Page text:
Google is working on a new feature of its next major OS upgrade that could put an end to frustrating storage issues when trying to update a smartphone or tablet. Dubbed "streaming updates", the feature is intended to stop users falling foul of storage woes when attempting to download large over-the-air (OTA) system updates.

Currently when a device's remaining storage capacity is not enough to update files users will receive a pesky "insufficient space" error. This usually results in users having to dip into their photo library or app collection to cull larger files and free up more space.

However, the new process, which is intended to roll out with the upcoming Android O (8.0) revamp, should put an end to update woes by utilising a dual-partition system which was introduced with Android Nougat (7.0).

To cut through some of Google's official jargon, the A/B system essentially allows users to download an update to an offline partition (B), while still using their device normally on the online half (A). This also limits the chances of the device running into system-crashing errors during the necessary post-update reboot.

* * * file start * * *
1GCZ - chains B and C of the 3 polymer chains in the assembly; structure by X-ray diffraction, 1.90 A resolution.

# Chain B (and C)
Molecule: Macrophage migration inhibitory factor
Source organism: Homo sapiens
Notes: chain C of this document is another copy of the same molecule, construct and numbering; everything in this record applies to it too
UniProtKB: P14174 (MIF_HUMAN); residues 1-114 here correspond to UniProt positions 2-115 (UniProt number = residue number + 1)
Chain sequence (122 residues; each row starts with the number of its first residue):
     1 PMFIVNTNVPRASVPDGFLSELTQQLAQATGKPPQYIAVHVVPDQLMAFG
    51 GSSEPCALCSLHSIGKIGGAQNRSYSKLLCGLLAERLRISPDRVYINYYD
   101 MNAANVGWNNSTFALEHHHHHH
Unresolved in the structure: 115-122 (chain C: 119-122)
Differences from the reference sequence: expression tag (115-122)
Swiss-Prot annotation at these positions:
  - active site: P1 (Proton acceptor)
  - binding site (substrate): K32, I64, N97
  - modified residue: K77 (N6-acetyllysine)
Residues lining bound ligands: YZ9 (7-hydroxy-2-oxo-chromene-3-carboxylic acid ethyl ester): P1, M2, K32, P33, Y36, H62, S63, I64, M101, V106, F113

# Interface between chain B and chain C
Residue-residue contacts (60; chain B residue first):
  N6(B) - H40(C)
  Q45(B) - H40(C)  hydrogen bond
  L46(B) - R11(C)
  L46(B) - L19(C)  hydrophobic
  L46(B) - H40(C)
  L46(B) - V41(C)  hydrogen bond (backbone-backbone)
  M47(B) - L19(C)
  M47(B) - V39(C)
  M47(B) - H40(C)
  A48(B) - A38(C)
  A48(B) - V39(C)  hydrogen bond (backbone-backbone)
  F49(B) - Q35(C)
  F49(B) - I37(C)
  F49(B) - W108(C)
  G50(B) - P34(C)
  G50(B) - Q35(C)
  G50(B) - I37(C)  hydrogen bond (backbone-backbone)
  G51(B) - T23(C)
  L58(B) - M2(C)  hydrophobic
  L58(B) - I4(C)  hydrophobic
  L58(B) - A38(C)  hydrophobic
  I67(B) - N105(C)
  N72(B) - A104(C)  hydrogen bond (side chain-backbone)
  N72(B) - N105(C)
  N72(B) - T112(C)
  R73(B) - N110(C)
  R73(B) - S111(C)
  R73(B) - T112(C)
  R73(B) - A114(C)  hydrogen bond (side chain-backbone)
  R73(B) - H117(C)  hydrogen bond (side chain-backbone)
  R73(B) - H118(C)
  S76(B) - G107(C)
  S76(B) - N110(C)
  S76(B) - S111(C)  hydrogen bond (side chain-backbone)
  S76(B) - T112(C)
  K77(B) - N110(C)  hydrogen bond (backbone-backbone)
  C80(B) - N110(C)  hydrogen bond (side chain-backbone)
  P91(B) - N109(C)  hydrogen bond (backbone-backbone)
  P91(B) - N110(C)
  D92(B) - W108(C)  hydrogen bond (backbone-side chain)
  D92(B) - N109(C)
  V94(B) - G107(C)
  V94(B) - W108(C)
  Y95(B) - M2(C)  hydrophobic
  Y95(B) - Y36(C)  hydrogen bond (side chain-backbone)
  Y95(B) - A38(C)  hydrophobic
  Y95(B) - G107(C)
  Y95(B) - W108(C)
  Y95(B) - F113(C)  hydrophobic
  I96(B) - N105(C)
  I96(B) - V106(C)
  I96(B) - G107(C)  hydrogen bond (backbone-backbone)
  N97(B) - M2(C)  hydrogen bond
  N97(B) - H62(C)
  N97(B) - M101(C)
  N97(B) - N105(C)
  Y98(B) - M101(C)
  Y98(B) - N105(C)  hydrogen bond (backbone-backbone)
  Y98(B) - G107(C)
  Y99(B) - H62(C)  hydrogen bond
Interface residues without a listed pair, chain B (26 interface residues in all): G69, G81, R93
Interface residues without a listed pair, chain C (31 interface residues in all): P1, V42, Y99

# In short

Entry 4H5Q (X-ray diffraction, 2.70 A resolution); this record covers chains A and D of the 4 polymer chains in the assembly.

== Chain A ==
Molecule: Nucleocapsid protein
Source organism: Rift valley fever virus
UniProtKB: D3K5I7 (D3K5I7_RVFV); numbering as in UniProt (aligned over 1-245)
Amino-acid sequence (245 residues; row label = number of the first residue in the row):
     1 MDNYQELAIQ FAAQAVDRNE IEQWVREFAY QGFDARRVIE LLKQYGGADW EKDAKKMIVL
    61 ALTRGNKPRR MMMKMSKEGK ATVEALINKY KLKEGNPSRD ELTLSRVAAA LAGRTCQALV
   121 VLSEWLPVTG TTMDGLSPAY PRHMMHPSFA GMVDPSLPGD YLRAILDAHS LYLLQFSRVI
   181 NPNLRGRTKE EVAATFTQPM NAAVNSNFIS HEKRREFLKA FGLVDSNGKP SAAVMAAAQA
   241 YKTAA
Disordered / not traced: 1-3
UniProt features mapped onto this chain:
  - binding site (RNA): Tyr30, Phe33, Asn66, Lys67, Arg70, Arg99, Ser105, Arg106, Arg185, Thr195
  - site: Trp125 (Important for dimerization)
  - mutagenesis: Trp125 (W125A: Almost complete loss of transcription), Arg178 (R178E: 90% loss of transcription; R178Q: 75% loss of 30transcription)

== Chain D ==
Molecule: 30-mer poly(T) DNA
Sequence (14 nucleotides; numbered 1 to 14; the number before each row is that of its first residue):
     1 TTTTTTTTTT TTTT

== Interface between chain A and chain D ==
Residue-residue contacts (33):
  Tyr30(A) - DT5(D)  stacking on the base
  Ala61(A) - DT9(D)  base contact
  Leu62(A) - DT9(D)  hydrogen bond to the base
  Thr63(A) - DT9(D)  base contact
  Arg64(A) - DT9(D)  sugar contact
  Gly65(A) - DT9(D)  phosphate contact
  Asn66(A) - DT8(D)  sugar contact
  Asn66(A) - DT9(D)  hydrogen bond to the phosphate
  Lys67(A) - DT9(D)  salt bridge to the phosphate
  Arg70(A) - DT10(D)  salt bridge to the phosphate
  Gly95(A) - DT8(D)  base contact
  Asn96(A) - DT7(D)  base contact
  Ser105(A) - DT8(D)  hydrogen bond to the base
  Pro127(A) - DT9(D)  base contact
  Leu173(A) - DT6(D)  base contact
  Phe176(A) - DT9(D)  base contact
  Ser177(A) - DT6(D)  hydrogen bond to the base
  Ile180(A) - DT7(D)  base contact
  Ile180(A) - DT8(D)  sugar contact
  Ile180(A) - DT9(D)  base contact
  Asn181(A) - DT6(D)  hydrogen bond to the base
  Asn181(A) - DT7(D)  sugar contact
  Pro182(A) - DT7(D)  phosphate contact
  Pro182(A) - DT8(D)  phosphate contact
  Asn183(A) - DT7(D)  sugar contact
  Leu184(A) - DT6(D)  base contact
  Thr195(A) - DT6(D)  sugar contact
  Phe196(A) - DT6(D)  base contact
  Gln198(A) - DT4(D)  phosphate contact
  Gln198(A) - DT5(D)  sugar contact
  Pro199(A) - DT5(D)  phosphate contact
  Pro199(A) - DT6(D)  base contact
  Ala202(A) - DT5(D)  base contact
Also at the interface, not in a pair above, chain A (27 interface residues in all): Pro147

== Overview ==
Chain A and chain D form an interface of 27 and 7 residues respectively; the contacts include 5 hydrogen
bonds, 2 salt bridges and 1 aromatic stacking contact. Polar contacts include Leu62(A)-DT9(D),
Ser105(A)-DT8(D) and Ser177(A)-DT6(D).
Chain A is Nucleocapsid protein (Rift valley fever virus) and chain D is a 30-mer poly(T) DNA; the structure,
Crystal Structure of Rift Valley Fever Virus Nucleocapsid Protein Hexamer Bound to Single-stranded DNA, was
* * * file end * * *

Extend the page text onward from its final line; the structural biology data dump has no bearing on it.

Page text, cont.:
The addition of "streaming updates" takes this one step further by streaming OS updates to the offline partition without actually storing the entire data set. In short, if an update is 1GB in size, the new process will only require a tiny fraction of equivalent overall storage space. Google estimates that "roughly 100 KiB of metadata" is enough, which is roughly 0.0001GB.

Android O is currently in beta and is expected to debut on a number of Android flagships in the coming months, including Google's upcoming Pixel 2 smartphone range. The jury is still out on what confectionery-based moniker will replace the "O", but Oreo is the early favourite. Yum.